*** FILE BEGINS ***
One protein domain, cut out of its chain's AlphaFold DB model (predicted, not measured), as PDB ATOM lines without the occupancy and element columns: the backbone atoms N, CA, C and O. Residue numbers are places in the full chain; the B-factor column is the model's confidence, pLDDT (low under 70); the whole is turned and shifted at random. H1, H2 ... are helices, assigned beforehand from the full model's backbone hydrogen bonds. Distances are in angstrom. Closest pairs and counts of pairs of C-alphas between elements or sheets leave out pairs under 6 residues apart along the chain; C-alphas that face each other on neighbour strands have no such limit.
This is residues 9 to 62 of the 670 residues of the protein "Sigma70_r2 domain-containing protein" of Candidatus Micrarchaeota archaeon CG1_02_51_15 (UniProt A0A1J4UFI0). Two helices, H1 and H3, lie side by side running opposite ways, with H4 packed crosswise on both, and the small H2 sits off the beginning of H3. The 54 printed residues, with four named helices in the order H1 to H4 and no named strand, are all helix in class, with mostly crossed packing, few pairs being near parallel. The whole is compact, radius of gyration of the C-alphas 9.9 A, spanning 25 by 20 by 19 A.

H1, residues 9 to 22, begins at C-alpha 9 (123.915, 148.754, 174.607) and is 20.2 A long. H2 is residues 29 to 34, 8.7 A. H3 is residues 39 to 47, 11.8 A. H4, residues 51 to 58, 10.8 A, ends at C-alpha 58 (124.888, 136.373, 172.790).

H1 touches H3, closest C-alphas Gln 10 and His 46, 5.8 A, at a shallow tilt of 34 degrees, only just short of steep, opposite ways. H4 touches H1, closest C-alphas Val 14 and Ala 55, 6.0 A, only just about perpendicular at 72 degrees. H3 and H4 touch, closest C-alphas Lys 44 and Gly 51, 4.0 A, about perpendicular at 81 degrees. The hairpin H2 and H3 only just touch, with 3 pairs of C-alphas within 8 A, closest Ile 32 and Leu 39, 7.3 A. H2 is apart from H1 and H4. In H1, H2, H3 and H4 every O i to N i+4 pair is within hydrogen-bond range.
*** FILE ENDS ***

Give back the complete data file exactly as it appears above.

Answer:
One protein domain, cut out of its chain's AlphaFold DB model (predicted, not measured), as PDB ATOM lines without the occupancy and element columns: the backbone atoms N, CA, C and O. Residue numbers are places in the full chain; the B-factor column is the model's confidence, pLDDT (low under 70); the whole is turned and shifted at random. H1, H2 ... are helices, assigned beforehand from the full model's backbone hydrogen bonds. Distances are in angstrom. Closest pairs and counts of pairs of C-alphas between elements or sheets leave out pairs under 6 residues apart along the chain; C-alphas that face each other on neighbour strands have no such limit.
This is residues 9 to 62 of the 670 residues of the protein "Sigma70_r2 domain-containing protein" of Candidatus Micrarchaeota archaeon CG1_02_51_15 (UniProt A0A1J4UFI0). Two helices, H1 and H3, lie side by side running opposite ways, with H4 packed crosswise on both, and the small H2 sits off the beginning of H3. The 54 printed residues, with four named helices in the order H1 to H4 and no named strand, are all helix in class, with mostly crossed packing, few pairs being near parallel. The whole is compact, radius of gyration of the C-alphas 9.9 A, spanning 25 by 20 by 19 A.

H1, residues 9 to 22, begins at C-alpha 9 (123.915, 148.754, 174.607) and is 20.2 A long. H2 is residues 29 to 34, 8.7 A. H3 is residues 39 to 47, 11.8 A. H4, residues 51 to 58, 10.8 A, ends at C-alpha 58 (124.888, 136.373, 172.790).

H1 touches H3, closest C-alphas Gln 10 and His 46, 5.8 A, at a shallow tilt of 34 degrees, only just short of steep, opposite ways. H4 touches H1, closest C-alphas Val 14 and Ala 55, 6.0 A, only just about perpendicular at 72 degrees. H3 and H4 touch, closest C-alphas Lys 44 and Gly 51, 4.0 A, about perpendicular at 81 degrees. The hairpin H2 and H3 only just touch, with 3 pairs of C-alphas within 8 A, closest Ile 32 and Leu 39, 7.3 A. H2 is apart from H1 and H4. In H1, H2, H3 and H4 every O i to N i+4 pair is within hydrogen-bond range.